But perhaps what is being asked is really about freedom. My mind has dwelt in this area again of late, as I have become occasionally aware of debates raging between Protestants regarding an “emergent” preacher who at least seems to be espousing the doctrine of universalism (that every person will be saved by God no matter what they do or believe). Those who oppose him are claiming “orthodoxy” as their authority, while those who support him (or at least oppose the opponents) mock orthodoxy, though they mock it as the West understands it—absolute adherence to formulaic, conceptual systems. This gives rise to the attitude sneered at by those who oppose it, “dogmatism.” Thus, the “orthodox” are those who “think they know everything.” As a friend of mine once put it to me: “It must be so exhausting to be so right all the time!” For him, orthodoxy was about “being right.”
I also thought about this question of freedom and what being Orthodox actually means when the subject has again risen to the forefront of the national consciousness of the question of same-sex marital unions (due to the passing of a law by the state of New York). (Of course, it is important to have some perspective here. 41 out of 50 American states have either explicit constitutional (29) or statutory (12) bans on same-sex marriage. In the 28 states that have put up constitutional amendments to a vote, it has passed in all 28. So who knows how long this latest bit of news will really last?)
The issue, for me, has come down to this question: How “Orthodox” do you have to be in your mind in order to be Orthodox?
Is Orthodoxy about thinking the right things? Is it about saying the right words? Is it about signing on to a list of dogmatic and moral precepts? Is it about a fundamental lack of freedom?
I think that, for most of the world, that is, indeed, what the word orthodoxy means, that it is a synonym for another word denoting something hateful, dogmatic. Given my love for language, though, I am not willing to cede this linguistic territory to them. Orthodoxy doesn’t have to mean that, and for the Orthodox Christian, it doesn’t.
Orthodoxy really is a glorious word (literally!). The orthos literally means “straight,” but of course it metaphorically means “true” or “reliable.” The doxa portion of the word can mean any and all of the following: notion, opinion, teaching, glory, worship, praise, reputation, judgment (i.e., a discernment), expectation, imagining, fancy, dream, vision, effulgence and splendor. And I daresay that for the Orthodox Church, orthodoxy means all of those things together. Orthodoxy is the straight/true/reliable notion/opinion/teaching/glory/worship/praise/reputation/judgment/expectation/imagining/fancy/dream/vision/effulgence/splendor. Those who think orthodoxy is really just about a set of concepts and words are either ignoring or unaware of the rest of this vast universe of meaning.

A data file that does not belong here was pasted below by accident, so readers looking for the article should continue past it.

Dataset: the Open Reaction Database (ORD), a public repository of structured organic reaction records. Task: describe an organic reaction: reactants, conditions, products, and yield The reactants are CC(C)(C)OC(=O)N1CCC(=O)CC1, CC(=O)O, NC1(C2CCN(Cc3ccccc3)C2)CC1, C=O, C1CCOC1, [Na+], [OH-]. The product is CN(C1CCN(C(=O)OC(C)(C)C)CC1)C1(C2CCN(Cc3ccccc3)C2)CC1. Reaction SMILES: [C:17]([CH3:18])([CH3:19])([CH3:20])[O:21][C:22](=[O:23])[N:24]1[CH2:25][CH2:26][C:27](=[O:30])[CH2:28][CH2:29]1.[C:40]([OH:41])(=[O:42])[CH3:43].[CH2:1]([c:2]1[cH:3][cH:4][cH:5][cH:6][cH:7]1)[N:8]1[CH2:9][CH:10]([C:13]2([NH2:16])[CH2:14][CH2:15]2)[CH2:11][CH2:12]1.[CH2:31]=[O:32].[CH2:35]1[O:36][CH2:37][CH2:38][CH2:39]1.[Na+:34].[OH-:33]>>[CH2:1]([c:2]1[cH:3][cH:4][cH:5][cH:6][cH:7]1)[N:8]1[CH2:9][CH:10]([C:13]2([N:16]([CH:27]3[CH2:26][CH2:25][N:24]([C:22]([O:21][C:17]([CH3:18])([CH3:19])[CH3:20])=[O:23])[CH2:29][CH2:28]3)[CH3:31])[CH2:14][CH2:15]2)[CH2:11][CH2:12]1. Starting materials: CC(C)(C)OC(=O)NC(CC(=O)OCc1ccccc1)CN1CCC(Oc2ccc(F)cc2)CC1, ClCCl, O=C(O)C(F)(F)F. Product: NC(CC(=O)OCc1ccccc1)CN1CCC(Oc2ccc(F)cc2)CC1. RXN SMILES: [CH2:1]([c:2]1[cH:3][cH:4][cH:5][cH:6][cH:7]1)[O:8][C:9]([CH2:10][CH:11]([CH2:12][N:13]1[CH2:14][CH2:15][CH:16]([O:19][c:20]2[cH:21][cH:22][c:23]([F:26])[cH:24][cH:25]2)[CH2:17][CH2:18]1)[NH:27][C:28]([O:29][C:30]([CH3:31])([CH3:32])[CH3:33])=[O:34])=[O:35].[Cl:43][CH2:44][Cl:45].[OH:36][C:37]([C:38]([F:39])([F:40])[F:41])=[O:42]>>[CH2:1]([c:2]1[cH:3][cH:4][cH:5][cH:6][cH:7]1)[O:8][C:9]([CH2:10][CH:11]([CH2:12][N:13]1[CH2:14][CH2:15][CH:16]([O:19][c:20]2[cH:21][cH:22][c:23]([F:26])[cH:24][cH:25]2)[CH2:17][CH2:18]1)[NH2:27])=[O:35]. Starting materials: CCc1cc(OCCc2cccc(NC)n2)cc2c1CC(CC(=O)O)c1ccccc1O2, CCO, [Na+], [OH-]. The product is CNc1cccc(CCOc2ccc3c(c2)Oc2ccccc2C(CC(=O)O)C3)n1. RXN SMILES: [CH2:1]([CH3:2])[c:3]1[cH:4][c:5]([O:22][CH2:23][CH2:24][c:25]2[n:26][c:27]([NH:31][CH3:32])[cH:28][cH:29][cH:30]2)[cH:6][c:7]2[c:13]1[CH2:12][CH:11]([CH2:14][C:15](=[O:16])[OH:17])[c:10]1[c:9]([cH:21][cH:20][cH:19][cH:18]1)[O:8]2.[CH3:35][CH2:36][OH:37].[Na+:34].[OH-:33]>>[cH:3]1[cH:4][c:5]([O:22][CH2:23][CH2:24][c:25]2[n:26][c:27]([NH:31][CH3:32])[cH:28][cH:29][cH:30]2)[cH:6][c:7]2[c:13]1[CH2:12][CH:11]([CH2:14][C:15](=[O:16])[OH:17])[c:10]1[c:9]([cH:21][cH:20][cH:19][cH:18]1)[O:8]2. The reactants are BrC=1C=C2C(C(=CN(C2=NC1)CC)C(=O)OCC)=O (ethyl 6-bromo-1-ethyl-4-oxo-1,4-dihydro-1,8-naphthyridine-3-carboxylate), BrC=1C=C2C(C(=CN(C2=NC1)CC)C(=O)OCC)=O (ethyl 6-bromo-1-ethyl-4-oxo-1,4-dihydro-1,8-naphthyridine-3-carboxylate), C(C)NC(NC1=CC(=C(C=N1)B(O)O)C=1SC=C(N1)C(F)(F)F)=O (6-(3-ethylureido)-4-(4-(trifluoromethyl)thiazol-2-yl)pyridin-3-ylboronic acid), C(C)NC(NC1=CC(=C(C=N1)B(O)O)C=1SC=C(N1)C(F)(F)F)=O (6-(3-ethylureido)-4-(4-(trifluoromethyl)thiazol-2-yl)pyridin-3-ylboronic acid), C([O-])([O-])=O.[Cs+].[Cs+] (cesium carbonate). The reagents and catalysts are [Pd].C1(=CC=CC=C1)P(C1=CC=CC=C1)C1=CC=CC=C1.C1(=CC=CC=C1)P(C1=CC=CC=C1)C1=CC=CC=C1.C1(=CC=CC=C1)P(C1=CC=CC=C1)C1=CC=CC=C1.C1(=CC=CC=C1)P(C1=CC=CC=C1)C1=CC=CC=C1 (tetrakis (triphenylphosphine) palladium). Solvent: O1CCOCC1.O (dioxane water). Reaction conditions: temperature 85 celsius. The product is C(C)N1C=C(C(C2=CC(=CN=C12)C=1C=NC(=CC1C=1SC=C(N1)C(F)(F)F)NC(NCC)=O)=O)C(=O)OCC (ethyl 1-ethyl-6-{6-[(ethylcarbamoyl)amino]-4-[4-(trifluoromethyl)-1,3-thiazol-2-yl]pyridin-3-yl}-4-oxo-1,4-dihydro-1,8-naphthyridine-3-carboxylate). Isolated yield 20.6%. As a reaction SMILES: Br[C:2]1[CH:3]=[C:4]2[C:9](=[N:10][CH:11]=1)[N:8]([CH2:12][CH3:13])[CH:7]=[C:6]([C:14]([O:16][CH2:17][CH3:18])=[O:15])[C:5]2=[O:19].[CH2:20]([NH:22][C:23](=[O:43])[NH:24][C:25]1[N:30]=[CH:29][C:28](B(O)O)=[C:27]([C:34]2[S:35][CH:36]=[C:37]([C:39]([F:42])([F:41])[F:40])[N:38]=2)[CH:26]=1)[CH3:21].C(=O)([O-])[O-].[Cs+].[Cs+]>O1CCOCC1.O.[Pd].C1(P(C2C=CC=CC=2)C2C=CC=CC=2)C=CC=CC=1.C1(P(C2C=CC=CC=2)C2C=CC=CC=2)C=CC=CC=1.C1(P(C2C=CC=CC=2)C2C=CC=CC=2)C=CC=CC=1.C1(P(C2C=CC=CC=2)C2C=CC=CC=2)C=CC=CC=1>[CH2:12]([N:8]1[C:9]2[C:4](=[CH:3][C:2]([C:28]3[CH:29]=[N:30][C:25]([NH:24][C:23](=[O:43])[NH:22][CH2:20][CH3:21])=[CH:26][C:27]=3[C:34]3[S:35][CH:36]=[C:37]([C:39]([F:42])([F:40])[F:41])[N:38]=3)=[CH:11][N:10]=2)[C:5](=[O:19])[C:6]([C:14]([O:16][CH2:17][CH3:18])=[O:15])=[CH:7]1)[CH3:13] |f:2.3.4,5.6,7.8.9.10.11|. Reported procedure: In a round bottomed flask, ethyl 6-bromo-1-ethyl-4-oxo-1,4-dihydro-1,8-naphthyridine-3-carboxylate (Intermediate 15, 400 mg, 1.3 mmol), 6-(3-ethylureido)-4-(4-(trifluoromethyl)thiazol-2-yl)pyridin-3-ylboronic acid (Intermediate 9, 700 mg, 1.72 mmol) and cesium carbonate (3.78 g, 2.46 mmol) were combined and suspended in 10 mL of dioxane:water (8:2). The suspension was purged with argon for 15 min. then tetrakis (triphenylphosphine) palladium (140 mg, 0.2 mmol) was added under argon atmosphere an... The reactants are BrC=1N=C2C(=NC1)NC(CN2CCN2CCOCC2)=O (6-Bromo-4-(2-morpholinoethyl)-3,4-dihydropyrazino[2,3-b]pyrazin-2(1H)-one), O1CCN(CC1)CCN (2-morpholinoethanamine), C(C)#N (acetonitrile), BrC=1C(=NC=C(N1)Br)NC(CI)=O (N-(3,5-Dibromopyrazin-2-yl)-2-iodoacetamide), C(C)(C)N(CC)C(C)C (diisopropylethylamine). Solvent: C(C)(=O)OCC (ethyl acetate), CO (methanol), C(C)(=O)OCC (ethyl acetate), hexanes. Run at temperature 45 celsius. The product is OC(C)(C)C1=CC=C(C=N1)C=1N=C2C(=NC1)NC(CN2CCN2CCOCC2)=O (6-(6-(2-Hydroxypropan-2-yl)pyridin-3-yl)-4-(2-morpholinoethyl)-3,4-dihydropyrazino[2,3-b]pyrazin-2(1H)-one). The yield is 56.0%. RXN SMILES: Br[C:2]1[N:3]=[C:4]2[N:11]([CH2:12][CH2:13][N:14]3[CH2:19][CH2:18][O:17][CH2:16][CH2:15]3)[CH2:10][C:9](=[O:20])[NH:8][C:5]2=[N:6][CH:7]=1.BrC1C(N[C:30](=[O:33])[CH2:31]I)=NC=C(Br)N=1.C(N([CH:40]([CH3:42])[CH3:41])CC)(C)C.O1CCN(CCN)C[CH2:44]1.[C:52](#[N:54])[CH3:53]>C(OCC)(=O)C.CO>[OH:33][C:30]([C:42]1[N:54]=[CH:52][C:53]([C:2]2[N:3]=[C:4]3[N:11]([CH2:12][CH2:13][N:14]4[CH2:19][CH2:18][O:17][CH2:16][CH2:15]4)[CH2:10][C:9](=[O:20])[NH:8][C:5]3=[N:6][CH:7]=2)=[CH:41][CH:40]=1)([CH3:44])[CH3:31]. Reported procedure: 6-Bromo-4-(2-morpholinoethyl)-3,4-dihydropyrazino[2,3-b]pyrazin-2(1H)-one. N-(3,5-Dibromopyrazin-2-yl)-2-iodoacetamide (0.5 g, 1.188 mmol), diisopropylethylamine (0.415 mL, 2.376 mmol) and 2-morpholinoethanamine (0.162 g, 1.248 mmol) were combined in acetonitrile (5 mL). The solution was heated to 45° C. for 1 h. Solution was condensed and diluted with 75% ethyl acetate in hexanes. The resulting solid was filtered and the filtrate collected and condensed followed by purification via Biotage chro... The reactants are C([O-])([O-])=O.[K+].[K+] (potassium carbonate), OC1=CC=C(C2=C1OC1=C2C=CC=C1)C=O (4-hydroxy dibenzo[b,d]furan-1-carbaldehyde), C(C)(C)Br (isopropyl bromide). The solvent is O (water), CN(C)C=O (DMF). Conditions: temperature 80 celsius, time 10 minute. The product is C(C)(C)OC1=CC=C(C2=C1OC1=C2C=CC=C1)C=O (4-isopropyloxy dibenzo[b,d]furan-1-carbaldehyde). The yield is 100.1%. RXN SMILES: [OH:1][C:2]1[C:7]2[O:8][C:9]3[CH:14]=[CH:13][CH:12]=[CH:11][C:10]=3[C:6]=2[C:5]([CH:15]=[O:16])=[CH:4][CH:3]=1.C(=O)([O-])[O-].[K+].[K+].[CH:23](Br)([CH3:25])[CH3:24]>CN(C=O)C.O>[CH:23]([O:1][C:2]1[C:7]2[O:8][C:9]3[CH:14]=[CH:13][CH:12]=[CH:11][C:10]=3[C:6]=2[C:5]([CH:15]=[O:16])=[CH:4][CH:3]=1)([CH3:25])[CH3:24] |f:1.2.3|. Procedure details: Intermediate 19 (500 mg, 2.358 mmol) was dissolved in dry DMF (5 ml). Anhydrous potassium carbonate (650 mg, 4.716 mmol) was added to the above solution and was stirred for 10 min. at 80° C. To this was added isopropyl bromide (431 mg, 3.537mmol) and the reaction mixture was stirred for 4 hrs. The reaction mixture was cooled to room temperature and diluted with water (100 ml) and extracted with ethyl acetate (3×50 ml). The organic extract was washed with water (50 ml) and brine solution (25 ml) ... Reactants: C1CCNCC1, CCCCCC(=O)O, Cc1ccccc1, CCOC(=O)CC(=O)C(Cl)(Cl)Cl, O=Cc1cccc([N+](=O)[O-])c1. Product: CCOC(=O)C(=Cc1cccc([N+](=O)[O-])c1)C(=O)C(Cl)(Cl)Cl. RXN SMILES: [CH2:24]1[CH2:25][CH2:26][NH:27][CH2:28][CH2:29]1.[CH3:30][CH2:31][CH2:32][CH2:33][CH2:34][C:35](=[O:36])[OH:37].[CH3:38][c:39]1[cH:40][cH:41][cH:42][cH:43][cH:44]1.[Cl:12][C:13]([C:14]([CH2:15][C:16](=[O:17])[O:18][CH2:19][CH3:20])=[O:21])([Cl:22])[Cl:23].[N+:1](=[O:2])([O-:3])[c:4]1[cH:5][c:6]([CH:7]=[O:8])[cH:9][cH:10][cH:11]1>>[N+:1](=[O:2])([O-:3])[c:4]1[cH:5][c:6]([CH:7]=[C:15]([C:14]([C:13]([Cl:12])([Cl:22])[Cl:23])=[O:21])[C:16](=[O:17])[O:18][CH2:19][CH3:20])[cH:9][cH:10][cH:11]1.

And that bring us to my response both to my relatives and to the general feeling about dogma and orthodoxy that seems (a pun here on dogma, which comes from the Greek for “it seems”) to be out there in the culture. Orthodoxy as it is known and practiced by the Orthodox Church is not a set of concepts or teachings. Those teachings are just one element of what Orthodoxy is. Fundamentally, the commitment to Orthodoxy is not commitment to a position paper but rather to a particular community, to communion.
Therefore, of course when I preach I use my own words to express what needs to be said, and they are specifically tailored to the community who is worshiping with me, which is one with the worldwide, particular and historic communion of Orthodoxy. I can indeed make use of a “personal Gospel” if that is understood to mean that I bring my own personal experiences and expression to the fore when communicating the faith. But what I should be communicating is the faith, not my private opinions. I am not “free” to make up doctrine or to reimagine it such that it contradicts or alters the deposit of faith once delivered to the saints. The truth is the truth, and the Apostles were given all the truth, not a portion of it that later needs to be debated or expanded upon.
Freedom truly is not a question of getting to do or say whatever I want. That’s really about licentiousness. Freedom is rather power to do something, specifically, to do what God created me to be able to do. As I become more and more like Him, my ability to be truly natural grows. If I decide to become less like Him, then my power dwindles. Yes, there is a sort of “freedom” in that, in the sense that I am free to find a prison and lock myself up in it.